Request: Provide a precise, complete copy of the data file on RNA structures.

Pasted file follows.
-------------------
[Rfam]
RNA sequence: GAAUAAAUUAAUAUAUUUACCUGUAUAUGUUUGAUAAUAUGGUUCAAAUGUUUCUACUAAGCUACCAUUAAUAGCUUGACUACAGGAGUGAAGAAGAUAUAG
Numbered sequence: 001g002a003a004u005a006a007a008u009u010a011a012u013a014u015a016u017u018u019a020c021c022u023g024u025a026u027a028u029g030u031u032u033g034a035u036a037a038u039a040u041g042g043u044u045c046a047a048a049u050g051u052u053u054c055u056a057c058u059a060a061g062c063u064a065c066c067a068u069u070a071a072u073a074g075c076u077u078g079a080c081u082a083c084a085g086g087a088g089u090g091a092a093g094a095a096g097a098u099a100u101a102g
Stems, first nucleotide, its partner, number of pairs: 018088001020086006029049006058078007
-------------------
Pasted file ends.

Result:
[Rfam]
RNA sequence: GAAUAAAUUAAUAUAUUUACCUGUAUAUGUUUGAUAAUAUGGUUCAAAUGUUUCUACUAAGCUACCAUUAAUAGCUUGACUACAGGAGUGAAGAAGAUAUAG
Numbered sequence: 001g002a003a004u005a006a007a008u009u010a011a012u013a014u015a016u017u018u019a020c021c022u023g024u025a026u027a028u029g030u031u032u033g034a035u036a037a038u039a040u041g042g043u044u045c046a047a048a049u050g051u052u053u054c055u056a057c058u059a060a061g062c063u064a065c066c067a068u069u070a071a072u073a074g075c076u077u078g079a080c081u082a083c084a085g086g087a088g089u090g091a092a093g094a095a096g097a098u099a100u101a102g
Stems, first nucleotide, its partner, number of pairs: 018088001020086006029049006058078007